A radical retirement plan needs to be underpinned with strategies on all forms of expenditure. This articles looks at cars.
Ignoring our home, a car is often the second most expensive thing we will buy. I deliberately used the word “thing” rather than “asset” because unlike a home, a car (unless it is a classic) will always go down in value.
A car is NOT an asset and it is important to recognise this because the first rule is that you should never borrow money to buy something that goes down in value. However, many people do. According to an article in the FT in October 2013 75% of new cars are bought with direct finance.
This is interesting because in the book The Millionaire Next Door (which you can get from the library rather than buying) you will find that self-made millionaires never buy new cars and never buy on credit.
Think about it this way. Should you spend ALL your money on a car? If the answer is no then why would you spend more than all your money because that is what you do when you buy a car with a loan?
But, assume you do have the cash to buy a car outright and the local dealer is offering finance at say 2%. You could think borrow the money cheap and invest my cash and get a higher return. Sounds good?
Well, you’d be wrong because you need to look at the total cost per year and the cost per mile rather that the cost per month. When you do this it can change your choice of car and your driving style!
The most important factor is to reduce the amount you use the car. A two car families can become single car and you could be looking at 10,000 miles a year or even 5,000 miles a year, especially, if you look at the car as a luxury and restrict your use. This means a modern car could last you 30 years.
This is important to appreciate because when you buy a car you are buying the future mileage. And, like any good business you don’t want to carry too much stock. You are paying for something you will never use!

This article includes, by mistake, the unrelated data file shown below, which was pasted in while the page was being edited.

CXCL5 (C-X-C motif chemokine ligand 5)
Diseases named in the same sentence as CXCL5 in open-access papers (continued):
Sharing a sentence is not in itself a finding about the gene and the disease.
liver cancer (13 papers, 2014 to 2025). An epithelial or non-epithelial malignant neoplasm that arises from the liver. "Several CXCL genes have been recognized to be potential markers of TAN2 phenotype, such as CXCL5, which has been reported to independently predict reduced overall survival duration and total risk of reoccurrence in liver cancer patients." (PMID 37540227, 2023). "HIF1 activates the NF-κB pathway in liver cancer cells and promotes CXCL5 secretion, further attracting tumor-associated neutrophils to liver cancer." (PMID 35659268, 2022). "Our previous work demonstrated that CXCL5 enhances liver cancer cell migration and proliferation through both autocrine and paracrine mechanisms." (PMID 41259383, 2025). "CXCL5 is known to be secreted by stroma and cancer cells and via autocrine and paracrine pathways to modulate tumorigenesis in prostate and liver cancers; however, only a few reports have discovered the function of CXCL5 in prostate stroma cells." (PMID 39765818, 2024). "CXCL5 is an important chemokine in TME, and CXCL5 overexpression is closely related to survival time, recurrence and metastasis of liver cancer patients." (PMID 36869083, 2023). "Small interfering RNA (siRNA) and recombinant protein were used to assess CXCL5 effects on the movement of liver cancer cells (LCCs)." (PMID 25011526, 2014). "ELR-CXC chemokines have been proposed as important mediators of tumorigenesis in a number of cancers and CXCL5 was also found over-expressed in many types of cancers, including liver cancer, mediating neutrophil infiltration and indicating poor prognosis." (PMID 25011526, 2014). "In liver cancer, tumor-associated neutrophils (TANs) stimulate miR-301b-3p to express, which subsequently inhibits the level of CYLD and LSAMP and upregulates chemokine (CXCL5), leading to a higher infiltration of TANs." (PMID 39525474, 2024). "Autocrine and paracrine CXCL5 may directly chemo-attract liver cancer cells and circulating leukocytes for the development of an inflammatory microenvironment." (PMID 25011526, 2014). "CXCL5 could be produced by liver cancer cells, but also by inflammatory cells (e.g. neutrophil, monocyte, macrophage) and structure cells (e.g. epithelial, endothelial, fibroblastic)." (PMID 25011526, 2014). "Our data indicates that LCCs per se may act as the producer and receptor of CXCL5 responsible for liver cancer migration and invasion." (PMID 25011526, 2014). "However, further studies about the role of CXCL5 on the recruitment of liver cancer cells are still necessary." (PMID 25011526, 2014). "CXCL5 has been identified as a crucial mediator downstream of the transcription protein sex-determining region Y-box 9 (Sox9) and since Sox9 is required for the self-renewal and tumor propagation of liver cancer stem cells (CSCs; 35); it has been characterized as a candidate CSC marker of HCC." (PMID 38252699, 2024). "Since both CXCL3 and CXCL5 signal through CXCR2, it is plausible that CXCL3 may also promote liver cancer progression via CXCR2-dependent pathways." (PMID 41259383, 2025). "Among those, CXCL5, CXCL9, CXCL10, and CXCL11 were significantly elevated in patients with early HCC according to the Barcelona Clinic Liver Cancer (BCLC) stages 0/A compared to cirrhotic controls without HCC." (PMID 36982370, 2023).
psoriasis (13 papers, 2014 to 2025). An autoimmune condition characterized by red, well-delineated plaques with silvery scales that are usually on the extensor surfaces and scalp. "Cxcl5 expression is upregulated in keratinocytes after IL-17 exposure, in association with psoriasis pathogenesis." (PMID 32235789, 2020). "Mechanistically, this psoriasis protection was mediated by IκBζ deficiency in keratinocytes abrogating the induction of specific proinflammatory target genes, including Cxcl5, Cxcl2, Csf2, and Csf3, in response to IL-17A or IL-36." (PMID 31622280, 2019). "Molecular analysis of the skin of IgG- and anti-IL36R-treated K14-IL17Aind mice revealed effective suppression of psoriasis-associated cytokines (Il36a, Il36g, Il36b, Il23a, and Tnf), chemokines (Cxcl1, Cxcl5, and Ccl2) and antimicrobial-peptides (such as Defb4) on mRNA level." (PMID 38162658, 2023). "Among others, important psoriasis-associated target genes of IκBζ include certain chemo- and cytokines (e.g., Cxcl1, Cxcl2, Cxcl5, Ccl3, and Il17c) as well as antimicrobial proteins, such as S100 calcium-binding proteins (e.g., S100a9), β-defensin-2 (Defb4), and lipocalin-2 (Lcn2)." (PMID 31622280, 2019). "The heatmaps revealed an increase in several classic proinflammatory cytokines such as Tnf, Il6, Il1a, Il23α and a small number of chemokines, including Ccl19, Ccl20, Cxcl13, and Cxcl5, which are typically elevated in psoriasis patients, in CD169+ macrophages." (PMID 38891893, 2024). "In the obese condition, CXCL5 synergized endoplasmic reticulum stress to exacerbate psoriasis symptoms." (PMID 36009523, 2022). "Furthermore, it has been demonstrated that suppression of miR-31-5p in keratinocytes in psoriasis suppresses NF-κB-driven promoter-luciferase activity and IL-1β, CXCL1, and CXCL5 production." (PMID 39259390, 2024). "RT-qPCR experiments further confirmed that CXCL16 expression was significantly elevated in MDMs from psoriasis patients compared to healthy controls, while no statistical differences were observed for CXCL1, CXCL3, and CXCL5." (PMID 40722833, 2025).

Let’s look at example.
Car buyer A buys one of the lowest cost-per-mile small cars for £15,000. He drives it for 13 years, traveling 200,000 trouble-free miles.
Compared to paying £15,000 off part of a 5% mortgage or making an investment that pays a 5% annual return the real cost is £31,705.
Car buyer B buys the same car but six years old with 90,000 miles the clock for £6,750. They can only get another 110,000 miles out of the car which takes 7.3 years. They then buy another used car to cover the remaining 90k miles for £5,625.
Buyer B uses up £6,750 over the 13 years, which is worth £12,912 if it were used to pay off part of the mortgage or in a 5% investment plus the additional £5,625 for the extra 90,000 miles for the final 6 years. This has a cost of £7,588.
So at the end of 13 years, car buyer A costs £31,705 while buyer B cost was £20,500. This is a saving of 35% or £11,205 every 13 years. And, this is driving essentially the same car.
You just need to ask yourself what’s important to you. Looking like you are well off and driving a new car or being well off and having financial freedom?
The truth is that well over 90% of the car market is people are buying cars that they cannot really afford.